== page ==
Throughout the twentieth century, American male soldiers returned home from wars with foreign-born wives in tow, often from allied but at times from enemy nations, resulting in a new, official category of immigrant: the allied war bride. These brides began to appear en masse after World War I, peaked after World War II, and persisted through the Korean and Vietnam Wars. GIs also met and married former enemy women under conditions of postwar occupation, although at times the US government banned such unions.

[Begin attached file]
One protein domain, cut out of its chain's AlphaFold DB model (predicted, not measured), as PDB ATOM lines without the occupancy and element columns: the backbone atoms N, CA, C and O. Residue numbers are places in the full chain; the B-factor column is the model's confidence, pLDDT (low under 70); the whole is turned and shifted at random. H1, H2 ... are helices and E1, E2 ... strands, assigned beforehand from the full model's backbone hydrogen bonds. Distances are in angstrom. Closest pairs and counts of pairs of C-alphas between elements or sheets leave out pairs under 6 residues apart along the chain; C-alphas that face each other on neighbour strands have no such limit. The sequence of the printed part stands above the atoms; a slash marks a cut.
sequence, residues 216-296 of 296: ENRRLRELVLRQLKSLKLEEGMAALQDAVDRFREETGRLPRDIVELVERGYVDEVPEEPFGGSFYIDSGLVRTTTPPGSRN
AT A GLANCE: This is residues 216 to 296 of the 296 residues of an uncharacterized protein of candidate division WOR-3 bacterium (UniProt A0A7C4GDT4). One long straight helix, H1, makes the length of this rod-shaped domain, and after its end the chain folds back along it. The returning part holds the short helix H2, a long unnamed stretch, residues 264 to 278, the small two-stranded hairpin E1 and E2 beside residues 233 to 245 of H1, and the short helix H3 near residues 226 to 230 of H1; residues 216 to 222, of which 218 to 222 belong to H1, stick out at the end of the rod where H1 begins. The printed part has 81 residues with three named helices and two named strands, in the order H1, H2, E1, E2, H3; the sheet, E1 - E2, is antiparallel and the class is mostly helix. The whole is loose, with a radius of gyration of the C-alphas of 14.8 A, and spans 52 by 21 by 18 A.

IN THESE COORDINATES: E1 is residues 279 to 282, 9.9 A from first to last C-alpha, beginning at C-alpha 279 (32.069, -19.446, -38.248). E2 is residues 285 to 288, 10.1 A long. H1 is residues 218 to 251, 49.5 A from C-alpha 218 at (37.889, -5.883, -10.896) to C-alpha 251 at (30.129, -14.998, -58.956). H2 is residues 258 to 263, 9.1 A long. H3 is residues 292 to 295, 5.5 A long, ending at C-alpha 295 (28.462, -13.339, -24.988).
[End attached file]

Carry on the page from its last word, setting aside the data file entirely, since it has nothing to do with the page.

In this comprehensive, complex history of war brides in 20th-century American history, Susan Zeiger uses relationships between American male soldiers and foreign women as a lens to view larger issues of sexuality, race, and gender in United States foreign relations. Entangling Alliances draws on a rich array of sources to trace how war and postwar anxieties about power and national identity have long been projected onto war brides, and how these anxieties translate into public policies, particularly immigration."